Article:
Parental attitudes and behaviours concerning helmet use in childhood activities: Rural focus group interviews

Previous research demonstrates the importance of parents in ensuring that their children practice proper helmet use. Parents encourage helmet use by setting an example when they wear helmets, as well as establishing rules that the children are expected to follow. Research in the area of helmet use predominantly focuses on bicycle helmets, but there are a number of childhood activities for which a helmet is required. The purpose of this research was to examine rural parents’ attitudes toward helmet use and investigate when, and for what activities, they require their children to wear helmets. Rural parents were selected as there is evidence that helmet use is less frequent among children in rural settings. Expanding on the literature, an exploratory qualitative methodology was used to gather data. Eight focus groups were held in rural Saskatchewan to explore what influences parents’ decisions to wear helmets themselves, and when and why they enforce helmet rules with their children. A thematic analysis was subsequently conducted on the data. The results suggest that parents recognize that their rules and their example influence their children. Participants mentioned being consistent, establishing rules and using positive reinforcement as ways to encourage helmet use among their children. Helmet costs and lack of awareness of helmet necessity in particular activities were barriers to helmet use. Specific barriers to helmet use in rural areas included the difficulty in finding proper helmets, the lack of exposure to helmet promotion initiatives, and the perception that activities in rural areas were safer than in the city. Parents tended to make their own helmet decisions based on personal experience and threat perception of the activity. This reasoning was the basis for when and why they established helmet rules. It is important to raise awareness of the risks of head injury and the benefits of wearing a helmet in other activities besides bicycling. More effort is needed to reach rural populations with information and opportunities to access appropriate and affordable helmets. Legislating mandatory helmet use could be useful in promoting helmet use in adults and children. Alternatively, the use of incentives for children wearing helmets could also serve as a reinforcement mechanism to increase use. A synthesis of the data gathered suggests that a theoretical approach based on increasing predisposing, enabling and reinforcing factors for helmet use may be useful in future interventions.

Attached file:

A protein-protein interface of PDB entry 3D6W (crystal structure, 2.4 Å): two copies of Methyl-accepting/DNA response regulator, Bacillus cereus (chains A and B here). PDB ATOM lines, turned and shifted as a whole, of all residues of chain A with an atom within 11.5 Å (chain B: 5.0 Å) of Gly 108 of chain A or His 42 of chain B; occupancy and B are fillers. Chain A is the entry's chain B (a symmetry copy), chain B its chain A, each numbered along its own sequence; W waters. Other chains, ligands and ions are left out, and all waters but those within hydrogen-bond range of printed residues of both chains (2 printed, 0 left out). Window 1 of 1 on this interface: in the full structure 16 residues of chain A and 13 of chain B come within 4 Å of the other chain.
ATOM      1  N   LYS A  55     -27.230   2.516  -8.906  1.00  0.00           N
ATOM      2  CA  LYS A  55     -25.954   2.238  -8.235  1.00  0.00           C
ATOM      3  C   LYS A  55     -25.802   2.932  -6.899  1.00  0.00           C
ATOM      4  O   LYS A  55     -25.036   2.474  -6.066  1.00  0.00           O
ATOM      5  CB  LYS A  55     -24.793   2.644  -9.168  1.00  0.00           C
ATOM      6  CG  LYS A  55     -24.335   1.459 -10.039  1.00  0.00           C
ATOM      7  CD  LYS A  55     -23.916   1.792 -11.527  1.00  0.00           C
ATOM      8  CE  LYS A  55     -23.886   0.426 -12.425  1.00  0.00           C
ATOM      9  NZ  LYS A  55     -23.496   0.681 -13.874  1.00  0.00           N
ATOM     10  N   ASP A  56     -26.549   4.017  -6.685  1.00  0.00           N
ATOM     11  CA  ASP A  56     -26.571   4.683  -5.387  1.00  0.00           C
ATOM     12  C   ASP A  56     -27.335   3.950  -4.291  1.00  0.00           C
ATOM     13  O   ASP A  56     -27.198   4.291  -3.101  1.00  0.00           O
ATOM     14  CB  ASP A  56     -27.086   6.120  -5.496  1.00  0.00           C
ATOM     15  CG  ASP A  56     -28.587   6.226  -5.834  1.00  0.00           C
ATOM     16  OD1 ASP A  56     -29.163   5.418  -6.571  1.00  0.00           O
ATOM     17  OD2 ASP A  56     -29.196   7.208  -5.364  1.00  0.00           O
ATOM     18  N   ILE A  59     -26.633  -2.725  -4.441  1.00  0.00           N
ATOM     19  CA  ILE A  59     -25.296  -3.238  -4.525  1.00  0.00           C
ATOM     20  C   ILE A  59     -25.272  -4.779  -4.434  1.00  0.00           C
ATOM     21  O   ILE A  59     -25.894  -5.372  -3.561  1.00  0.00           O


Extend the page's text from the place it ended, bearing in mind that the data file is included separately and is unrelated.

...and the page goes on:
• English

Media Info

Subject/Index Terms

Filing Info

  • Accession Number: 01532492
  • Record Type: Publication
  • Files: TRIS
  • Created Date: Jul 31 2014 9:15AM